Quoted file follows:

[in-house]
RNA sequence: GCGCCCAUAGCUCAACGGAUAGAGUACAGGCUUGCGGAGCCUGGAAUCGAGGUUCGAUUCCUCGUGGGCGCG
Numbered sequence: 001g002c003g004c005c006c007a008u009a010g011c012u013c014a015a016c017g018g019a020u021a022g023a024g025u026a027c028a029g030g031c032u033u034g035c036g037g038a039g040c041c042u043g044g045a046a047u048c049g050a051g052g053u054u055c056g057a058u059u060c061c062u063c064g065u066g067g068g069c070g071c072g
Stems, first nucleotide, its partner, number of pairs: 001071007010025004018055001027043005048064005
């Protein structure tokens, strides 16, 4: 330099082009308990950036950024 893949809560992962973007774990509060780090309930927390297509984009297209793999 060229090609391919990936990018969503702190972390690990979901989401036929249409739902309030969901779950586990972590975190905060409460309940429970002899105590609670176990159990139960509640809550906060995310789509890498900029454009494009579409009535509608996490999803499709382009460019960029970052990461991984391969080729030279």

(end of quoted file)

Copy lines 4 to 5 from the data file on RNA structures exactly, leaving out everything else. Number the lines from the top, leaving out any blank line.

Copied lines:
Stems, first nucleotide, its partner, number of pairs: 001071007010025004018055001027043005048064005
């Protein structure tokens, strides 16, 4: 330099082009308990950036950024 893949809560992962973007774990509060780090309930927390297509984009297209793999 060229090609391919990936990018969503702190972390690990979901989401036929249409739902309030969901779950586990972590975190905060409460309940429970002899105590609670176990159990139960509640809550906060995310789509890498900029454009494009579409009535509608996490999803499709382009460019960029970052990461991984391969080729030279």